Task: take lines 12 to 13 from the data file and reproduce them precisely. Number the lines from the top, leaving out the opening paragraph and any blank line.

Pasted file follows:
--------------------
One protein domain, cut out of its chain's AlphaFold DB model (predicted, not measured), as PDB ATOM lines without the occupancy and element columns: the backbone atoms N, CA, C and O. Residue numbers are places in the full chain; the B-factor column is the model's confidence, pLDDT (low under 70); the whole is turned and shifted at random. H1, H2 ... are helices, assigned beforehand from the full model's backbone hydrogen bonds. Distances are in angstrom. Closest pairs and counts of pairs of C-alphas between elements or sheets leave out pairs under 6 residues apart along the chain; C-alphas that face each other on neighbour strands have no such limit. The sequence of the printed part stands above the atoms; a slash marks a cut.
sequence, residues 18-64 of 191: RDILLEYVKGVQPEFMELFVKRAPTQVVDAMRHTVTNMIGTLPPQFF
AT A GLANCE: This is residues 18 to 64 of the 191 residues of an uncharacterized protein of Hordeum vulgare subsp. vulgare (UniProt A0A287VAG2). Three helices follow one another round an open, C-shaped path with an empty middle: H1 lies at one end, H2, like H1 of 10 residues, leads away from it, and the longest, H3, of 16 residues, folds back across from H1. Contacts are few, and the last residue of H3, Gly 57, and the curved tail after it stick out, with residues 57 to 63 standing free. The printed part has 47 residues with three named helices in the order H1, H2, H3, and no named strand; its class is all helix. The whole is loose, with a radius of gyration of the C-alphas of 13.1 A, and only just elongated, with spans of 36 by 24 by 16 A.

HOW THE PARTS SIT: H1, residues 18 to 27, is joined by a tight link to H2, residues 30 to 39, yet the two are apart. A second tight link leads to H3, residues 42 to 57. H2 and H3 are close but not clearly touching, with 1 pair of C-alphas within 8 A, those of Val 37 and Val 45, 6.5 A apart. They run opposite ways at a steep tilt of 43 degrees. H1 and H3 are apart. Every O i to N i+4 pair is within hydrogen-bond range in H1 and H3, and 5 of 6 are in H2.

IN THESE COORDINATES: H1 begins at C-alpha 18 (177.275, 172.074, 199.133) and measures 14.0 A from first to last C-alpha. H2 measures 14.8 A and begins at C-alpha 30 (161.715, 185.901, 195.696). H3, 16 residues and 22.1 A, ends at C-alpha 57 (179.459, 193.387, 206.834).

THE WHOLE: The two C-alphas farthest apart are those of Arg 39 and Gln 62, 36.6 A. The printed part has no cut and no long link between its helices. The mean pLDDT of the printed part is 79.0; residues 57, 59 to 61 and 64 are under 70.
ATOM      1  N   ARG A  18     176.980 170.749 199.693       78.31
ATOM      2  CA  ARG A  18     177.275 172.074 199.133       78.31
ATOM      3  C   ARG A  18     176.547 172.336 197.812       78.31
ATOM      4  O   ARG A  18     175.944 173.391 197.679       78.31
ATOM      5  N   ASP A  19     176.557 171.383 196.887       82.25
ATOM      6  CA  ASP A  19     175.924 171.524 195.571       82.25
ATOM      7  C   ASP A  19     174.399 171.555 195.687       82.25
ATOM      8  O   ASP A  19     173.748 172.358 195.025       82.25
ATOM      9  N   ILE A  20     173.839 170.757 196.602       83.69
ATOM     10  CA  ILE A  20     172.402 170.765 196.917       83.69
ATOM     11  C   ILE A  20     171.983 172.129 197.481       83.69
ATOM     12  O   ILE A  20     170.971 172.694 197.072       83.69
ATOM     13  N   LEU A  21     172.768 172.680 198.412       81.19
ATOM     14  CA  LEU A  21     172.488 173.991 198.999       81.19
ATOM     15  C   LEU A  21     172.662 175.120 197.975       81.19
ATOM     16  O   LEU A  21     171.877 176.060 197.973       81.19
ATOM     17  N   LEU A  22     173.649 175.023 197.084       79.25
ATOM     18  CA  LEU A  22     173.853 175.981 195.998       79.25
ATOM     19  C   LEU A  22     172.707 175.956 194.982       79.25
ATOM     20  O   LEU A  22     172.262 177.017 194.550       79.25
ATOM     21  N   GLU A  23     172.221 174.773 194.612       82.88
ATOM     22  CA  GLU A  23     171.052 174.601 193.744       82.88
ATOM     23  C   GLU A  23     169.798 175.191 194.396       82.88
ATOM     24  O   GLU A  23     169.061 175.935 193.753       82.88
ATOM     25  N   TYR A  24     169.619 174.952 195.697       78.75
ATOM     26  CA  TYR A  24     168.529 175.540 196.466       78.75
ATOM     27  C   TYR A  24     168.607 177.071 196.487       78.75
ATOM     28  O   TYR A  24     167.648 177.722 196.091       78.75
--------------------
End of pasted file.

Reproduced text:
ATOM      7  C   ASP A  19     174.399 171.555 195.687       82.25
ATOM      8  O   ASP A  19     173.748 172.358 195.025       82.25